Mild head injury in sports

Robert A. Ruchinskas, Joseph P. Francis, Jeffrey T. Barth

Research output: Contribution to journalArticle

15 Citations (Scopus)

Abstract

Mild head injury has been recognized as producing numerous "postconcussive" symptoms that temporarily reduce an individual's ability to function. Controversy exists over the short- and long-term effects of mild head injuries, and the effects of repeated concussive blows to the head have not been sufficiently studied. Amateur and professional athletes provide an excellent population for the examination of many aspects of postconcussive syndrome. The nature, incidence, and cognitive and emotional symptoms of mild head injury are reviewed within the framework of professional and amateur sports. Particular attention is paid to the few available prospective studies of amateur boxers and collegiate football players.

Original languageEnglish (US)
Pages (from-to)43-49
Number of pages7
JournalApplied Neuropsychology
Volume4
Issue number1
StatePublished - 1997

Fingerprint

Craniocerebral Trauma
Sports
Neurobehavioral Manifestations
Aptitude
Football
Athletes
Head
Prospective Studies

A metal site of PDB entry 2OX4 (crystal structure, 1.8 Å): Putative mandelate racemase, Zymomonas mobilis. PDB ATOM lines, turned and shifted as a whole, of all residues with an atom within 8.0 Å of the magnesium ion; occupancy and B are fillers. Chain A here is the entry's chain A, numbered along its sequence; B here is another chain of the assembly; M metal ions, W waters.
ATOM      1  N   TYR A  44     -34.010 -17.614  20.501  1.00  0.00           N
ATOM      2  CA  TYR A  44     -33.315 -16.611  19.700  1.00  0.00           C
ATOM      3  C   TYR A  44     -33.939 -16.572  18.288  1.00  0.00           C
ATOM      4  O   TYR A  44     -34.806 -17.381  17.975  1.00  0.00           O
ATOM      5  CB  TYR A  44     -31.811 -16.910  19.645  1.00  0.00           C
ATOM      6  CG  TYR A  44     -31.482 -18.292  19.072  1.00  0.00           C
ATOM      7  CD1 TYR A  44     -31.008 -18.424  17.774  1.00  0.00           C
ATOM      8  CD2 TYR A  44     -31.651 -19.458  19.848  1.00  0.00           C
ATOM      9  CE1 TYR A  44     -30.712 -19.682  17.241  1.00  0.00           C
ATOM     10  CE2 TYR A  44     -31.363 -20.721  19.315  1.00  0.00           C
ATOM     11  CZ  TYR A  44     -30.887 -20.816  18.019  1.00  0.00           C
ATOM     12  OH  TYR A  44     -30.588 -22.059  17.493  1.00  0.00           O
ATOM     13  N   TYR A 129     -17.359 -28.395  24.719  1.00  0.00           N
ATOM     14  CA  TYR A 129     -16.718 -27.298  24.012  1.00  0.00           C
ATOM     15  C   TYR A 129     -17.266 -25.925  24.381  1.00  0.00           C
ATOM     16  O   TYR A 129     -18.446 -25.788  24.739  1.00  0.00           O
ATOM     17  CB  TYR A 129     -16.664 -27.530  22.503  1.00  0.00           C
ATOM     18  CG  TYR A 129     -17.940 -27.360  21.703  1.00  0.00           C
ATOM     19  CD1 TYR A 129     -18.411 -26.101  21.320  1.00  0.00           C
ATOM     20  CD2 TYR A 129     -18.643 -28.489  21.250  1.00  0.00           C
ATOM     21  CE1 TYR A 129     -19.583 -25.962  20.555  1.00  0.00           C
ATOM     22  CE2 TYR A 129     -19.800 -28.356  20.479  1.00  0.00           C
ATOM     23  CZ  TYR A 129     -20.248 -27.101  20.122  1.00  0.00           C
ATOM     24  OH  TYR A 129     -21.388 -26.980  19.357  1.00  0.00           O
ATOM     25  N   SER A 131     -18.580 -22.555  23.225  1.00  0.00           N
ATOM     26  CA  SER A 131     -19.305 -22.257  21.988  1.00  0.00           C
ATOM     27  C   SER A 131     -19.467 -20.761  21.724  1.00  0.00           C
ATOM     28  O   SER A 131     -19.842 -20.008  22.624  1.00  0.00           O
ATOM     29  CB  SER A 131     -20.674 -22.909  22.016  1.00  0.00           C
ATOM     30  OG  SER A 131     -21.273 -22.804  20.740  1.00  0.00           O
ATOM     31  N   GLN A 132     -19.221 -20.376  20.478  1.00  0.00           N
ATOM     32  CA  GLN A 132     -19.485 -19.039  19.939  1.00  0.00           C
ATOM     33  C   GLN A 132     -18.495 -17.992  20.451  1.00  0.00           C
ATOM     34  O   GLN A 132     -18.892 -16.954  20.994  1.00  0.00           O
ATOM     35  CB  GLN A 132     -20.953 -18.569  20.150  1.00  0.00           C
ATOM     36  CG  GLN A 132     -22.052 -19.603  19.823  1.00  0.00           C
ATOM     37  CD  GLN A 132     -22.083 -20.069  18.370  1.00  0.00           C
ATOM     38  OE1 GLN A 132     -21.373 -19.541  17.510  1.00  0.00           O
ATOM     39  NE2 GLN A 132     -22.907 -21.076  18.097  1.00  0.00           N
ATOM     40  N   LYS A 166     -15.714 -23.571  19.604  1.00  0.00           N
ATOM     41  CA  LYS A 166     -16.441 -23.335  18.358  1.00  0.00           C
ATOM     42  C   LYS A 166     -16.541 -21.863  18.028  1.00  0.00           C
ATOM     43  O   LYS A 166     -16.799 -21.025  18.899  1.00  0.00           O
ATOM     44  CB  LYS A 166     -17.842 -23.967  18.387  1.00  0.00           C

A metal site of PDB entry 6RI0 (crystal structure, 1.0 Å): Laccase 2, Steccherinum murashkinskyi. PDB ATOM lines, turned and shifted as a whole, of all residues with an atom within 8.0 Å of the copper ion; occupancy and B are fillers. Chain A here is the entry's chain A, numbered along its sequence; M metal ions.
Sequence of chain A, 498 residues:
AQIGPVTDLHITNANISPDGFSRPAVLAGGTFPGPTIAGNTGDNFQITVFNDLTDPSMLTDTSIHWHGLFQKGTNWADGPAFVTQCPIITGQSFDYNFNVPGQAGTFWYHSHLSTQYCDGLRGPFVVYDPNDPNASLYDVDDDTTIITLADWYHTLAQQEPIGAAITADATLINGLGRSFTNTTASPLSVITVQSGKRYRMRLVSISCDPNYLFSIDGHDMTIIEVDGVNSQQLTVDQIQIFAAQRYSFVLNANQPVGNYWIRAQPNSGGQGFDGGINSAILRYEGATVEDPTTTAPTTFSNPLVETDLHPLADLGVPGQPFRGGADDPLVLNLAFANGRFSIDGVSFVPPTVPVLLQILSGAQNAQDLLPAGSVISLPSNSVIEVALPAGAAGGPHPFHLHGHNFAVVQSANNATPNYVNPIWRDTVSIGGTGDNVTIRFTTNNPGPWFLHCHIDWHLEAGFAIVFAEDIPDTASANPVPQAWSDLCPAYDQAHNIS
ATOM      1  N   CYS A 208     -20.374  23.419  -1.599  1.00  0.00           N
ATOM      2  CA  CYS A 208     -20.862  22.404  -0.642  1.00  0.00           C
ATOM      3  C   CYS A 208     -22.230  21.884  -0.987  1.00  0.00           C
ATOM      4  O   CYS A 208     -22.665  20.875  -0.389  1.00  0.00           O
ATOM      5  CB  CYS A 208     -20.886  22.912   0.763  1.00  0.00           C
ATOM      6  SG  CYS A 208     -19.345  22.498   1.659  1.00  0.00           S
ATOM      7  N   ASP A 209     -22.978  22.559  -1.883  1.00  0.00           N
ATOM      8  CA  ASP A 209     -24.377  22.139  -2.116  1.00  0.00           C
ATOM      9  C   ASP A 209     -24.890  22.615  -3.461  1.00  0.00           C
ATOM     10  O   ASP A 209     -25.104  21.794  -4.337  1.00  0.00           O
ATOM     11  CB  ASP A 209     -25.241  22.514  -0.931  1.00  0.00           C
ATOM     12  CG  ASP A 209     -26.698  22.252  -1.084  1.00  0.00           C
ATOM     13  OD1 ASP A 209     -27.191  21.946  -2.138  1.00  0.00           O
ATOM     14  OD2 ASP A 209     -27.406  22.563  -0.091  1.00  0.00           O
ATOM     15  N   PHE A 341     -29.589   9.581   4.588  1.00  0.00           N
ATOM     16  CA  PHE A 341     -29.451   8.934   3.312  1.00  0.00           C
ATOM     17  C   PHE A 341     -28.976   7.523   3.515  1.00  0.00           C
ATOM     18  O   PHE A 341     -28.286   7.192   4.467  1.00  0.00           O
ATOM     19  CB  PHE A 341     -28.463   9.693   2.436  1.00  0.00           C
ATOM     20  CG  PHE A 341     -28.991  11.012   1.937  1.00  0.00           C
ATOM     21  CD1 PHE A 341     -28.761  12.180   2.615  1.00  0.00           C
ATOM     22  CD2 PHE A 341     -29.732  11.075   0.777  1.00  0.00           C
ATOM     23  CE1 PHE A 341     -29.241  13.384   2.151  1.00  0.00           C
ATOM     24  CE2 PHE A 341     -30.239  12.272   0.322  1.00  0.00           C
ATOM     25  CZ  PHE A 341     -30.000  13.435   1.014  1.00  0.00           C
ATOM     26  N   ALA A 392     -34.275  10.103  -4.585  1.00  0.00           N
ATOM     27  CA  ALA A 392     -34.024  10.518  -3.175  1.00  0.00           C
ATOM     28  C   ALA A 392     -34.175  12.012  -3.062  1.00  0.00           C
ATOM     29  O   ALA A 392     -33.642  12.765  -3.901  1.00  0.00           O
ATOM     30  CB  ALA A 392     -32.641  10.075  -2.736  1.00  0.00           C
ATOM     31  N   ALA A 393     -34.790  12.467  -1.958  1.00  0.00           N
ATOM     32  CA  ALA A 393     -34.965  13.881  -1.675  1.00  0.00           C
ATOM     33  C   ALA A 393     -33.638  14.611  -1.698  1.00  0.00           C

Incidence
Population

Keywords

  • Brain injury
  • Cognitive dysfunction
  • Sports

ASJC Scopus subject areas

  • Neuropsychology and Physiological Psychology

Cite this

Ruchinskas, R. A., Francis, J. P., & Barth, J. T. (1997). Mild head injury in sports. Applied Neuropsychology, 4(1), 43-49.

Mild head injury in sports. / Ruchinskas, Robert A.; Francis, Joseph P.; Barth, Jeffrey T.

In: Applied Neuropsychology, Vol. 4, No. 1, 1997, p. 43-49.

Research output: Contribution to journalArticle

Ruchinskas, RA, Francis, JP & Barth, JT 1997, 'Mild head injury in sports', Applied Neuropsychology, vol. 4, no. 1, pp. 43-49.
Ruchinskas RA, Francis JP, Barth JT. Mild head injury in sports. Applied Neuropsychology. 1997;4(1):43-49.
Ruchinskas, Robert A. ; Francis, Joseph P. ; Barth, Jeffrey T. / Mild head injury in sports. In: Applied Neuropsychology. 1997 ; Vol. 4, No. 1. pp. 43-49.
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